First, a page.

There is indeed a WORLD of music out there that is barely hinted at by the sterile, absurd spectacle of prize giving that is the BRIT Awards. I'm not a 'Brit', as Alan Bennett says, that's too ugly and aggressive word to identify positively with. And a couple of more credible nominations (Ware, Ocean, Alt-J - though I'm unsure I yet agree with DL on just how promising they are) do not make the whole ridiculous rigmarole worthwhile. I quite agree with Jonathan Meades's assertion of the bankruptcy of awards across the arts; we must move beyond this. 

I intend my ten selected songs to represent some of the more outward-looking and intriguing music of our time. A story of music finding its way to brighten lives, as it always does. This is a step away from the deadening detritus of our 'Worst Songs' list and a subtle clarion call for open-mindedness and cultural renewal. Oh, and there are no 'prizes' or 'winners'. Think of that!

16. Joe Nebula feat. Patricia Edwards - 'Shuffle As One' (2012, did not chart)

'See, the rain it ain't forever...'

Nottingham-based Nebula unleashed a firecracker here, that inevitably didn't trouble the charts. This was one of several lovely, lubricious tunes that DJ Bailey played on his BBC1Xtra  show last spring; it is as evocative of that season as the late lamented Kevin Ayers' 'Girl on a Swing' (1969). This is a splendid compound of the erstwhile Drum'n'Bass and RnB pop music that, absurdly, is not being allowed to become popular.

Overcast, hazy synths hover, with that inkling of sun always just about to break through. It is a stately, wistful, ambling techno, possessing some of that glorious synthetic soulful essence of Roy Ayers/Lonnie Liston Smith/Heatwave/Light of the World. Just listen to those laconic, slight guitar figures: as balmy and cool as Jeanne Moreau or Jean-Paul Belmondo in late-1950s Americophile French films like Lift to the Scaffold and A bout de souffle.

Ah, but ah, I have to mention Marcus Intalex's 'Sell You Soul', Jaydan's 'Insatiable', Planas feat. Ed Thomas's 'Breathtaking', Pennygiles' jazz tableau 'Au Revoir Blackbird', Sevin's squelching city stomper 'Tonight', Sub Focus & Alice Gold's electro-pop  'Out the Blue', Level 2 & DJ Chap's 'The Sky's the Limit' - using a Notorious BIG sample, smoothing the big lad's anomie over into sun-kissing bonhomie - to give you some idea of the languid landscape of Bailey's show circa March 2012. This music treads a line between summery euphoria and that tangible uneasiness in much of Chris Morris' music selections for Blue Jam. I hope to hear more such music in the spring of 2013.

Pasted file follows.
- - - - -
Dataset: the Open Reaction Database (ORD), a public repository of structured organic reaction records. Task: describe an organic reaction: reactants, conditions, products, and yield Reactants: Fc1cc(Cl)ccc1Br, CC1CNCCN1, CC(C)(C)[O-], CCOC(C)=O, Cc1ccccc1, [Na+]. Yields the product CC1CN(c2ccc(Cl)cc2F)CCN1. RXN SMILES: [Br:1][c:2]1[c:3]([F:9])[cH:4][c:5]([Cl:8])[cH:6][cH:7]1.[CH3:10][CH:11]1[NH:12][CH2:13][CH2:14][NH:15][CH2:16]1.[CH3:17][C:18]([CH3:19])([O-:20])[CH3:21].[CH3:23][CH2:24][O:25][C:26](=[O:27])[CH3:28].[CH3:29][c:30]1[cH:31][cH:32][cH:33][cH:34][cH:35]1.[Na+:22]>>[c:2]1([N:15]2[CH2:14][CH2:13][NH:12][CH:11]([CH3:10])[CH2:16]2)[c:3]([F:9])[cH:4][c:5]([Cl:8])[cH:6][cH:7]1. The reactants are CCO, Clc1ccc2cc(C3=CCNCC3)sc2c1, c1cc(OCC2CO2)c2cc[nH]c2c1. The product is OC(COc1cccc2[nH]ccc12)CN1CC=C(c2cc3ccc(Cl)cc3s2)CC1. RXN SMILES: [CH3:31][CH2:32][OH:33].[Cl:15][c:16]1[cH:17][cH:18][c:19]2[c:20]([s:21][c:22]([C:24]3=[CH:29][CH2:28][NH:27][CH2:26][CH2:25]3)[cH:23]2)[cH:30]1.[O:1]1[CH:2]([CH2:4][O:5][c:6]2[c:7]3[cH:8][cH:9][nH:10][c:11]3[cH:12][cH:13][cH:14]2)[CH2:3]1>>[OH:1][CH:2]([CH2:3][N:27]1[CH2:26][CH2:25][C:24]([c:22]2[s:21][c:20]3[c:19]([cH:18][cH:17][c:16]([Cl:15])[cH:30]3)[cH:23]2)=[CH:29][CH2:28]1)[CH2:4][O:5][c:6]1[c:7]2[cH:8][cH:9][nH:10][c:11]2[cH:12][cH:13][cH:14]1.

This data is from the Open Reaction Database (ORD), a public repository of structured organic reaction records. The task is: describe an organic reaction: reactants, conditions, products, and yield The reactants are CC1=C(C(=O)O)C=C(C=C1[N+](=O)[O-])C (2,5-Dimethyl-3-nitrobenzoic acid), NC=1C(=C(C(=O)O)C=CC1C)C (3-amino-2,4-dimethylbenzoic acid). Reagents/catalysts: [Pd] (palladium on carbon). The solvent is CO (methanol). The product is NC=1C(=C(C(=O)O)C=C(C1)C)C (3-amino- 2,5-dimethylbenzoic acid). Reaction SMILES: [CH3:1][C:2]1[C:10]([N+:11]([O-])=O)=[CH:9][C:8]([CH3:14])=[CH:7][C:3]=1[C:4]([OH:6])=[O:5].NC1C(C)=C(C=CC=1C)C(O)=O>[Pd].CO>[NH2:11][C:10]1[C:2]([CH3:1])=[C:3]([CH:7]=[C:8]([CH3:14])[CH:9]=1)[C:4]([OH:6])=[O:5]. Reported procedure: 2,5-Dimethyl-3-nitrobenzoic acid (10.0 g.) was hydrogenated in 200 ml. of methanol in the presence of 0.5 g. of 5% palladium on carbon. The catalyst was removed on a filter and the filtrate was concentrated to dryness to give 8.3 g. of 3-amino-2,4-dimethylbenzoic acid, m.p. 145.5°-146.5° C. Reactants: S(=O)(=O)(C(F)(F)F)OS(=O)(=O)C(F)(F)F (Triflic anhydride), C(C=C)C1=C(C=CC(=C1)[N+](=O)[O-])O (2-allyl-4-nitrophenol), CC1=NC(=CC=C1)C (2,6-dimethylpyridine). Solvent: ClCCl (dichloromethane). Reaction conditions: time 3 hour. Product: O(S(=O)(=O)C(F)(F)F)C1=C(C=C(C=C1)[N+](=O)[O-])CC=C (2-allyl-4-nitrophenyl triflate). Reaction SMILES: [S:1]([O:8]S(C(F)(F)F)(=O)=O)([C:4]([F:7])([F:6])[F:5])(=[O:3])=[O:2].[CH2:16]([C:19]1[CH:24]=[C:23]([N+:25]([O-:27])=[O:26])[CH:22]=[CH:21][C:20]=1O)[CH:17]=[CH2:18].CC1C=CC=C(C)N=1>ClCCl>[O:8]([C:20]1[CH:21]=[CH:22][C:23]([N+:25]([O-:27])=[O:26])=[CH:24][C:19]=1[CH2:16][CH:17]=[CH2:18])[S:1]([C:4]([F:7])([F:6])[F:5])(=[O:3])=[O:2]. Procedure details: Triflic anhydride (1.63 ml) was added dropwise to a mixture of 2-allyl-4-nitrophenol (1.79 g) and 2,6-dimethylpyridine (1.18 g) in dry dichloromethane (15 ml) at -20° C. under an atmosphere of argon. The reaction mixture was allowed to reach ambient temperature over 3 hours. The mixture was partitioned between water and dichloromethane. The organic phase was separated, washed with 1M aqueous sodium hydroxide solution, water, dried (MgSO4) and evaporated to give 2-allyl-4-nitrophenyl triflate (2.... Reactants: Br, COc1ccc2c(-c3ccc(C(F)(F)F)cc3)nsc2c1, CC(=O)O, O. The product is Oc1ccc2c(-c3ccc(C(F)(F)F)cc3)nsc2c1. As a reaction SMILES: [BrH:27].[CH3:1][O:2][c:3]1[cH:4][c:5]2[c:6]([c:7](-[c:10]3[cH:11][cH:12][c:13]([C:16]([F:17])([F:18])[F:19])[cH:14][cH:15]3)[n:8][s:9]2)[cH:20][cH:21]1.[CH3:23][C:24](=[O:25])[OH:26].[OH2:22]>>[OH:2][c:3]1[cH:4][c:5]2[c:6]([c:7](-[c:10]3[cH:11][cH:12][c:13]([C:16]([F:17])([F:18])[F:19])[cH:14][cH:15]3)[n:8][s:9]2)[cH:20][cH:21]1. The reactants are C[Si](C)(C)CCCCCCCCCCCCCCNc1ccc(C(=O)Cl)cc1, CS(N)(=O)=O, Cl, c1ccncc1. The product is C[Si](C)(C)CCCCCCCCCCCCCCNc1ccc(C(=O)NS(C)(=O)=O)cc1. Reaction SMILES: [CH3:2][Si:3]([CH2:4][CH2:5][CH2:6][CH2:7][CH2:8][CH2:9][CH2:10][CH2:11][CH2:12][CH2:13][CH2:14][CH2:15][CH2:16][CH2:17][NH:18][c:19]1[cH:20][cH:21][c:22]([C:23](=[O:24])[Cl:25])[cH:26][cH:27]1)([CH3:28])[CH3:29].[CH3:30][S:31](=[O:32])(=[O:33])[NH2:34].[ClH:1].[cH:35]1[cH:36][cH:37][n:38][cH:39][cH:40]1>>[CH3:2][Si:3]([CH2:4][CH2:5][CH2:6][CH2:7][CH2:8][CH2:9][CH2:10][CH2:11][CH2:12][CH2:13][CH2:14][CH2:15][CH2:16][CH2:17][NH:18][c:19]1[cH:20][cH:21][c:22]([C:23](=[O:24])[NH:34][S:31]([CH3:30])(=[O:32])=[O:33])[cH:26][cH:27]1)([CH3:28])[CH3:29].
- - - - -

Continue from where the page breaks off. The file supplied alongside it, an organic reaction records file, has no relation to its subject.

As with Huddersfield's DJ Q and his bassline show, this has now departed as a weekly proposition. Which, as Robin Carmody has rightly stated, will allow cultural conformists and Conservatives to sleep that little bit easier. Because, as we know, the BBC should be about prim and proper and Tom Good and giving you what they think you want rather than what you didn't know you wanted!

Bailey provided what I didn't know I wanted, or that even existed: delirious, lush, verdant urban music being made in the here and now.

'All day, all night, forever
Could be the rain...
Why I feel like I do'

17. LA Vampires with Maria Minerva - 'A Lover and a Friend' (2012, did not chart)

Now, women and electronic music go together: Delia Derbyshire, Roisin Murphy, Nite Jewel, Sally Shapiro or the splendid Caro C, seen recently with John G at the Star and Shadow cinema, as part of a tribute night to DD. MM's music has intrigued me since I read an extended interview piece with her in the Wire by the estimable Nina Power.

Somewhat submerged, gigantically gleaming, 'A Lover and a Friend' emerges like a TARDIS underneath Jodrell Bank. Maria's vocal is even more engaging than Nite Jewel's; she delivers what amounts to a lovesick dramatic monologue, with disarming directness. Just before the minute mark, there's a glorious, bursting-out-of-the-chrysalis moment when the overlaid percussion breaks in; followed by the space-disco warmth of newborn synth lead parts. There is a sense that late-70s/early-80s retro influences are being turned to vitally lively ends, as with the Wire cover star Flying Lotus's music; listen to the whole of the LA producer's abstracted opus Until the Quiet Comes but, especially, 'The Nightcaller'. 

Charlie Fox has an excellent review of the album over at The Quietus here; he comments eloquently on this immense closing track: 'These surroundings slowly slip away, leaving her voice in mid-air, before soon fading, too. A choir of ecstatic voices swoop in - think of the 'White Lines' singers set at permanent, gorgeous high - majestic strings at the edges, an acid spiral sparking against smooth piano and comforting low-end. End-of-the-night, edge-of-the-morning delirium is reached and that moment of trance takes over, stretching out in regal splendour. Then, slowly all the atmospheric glitter transforming into rainfall, fantasia just fading out. Disco bliss.'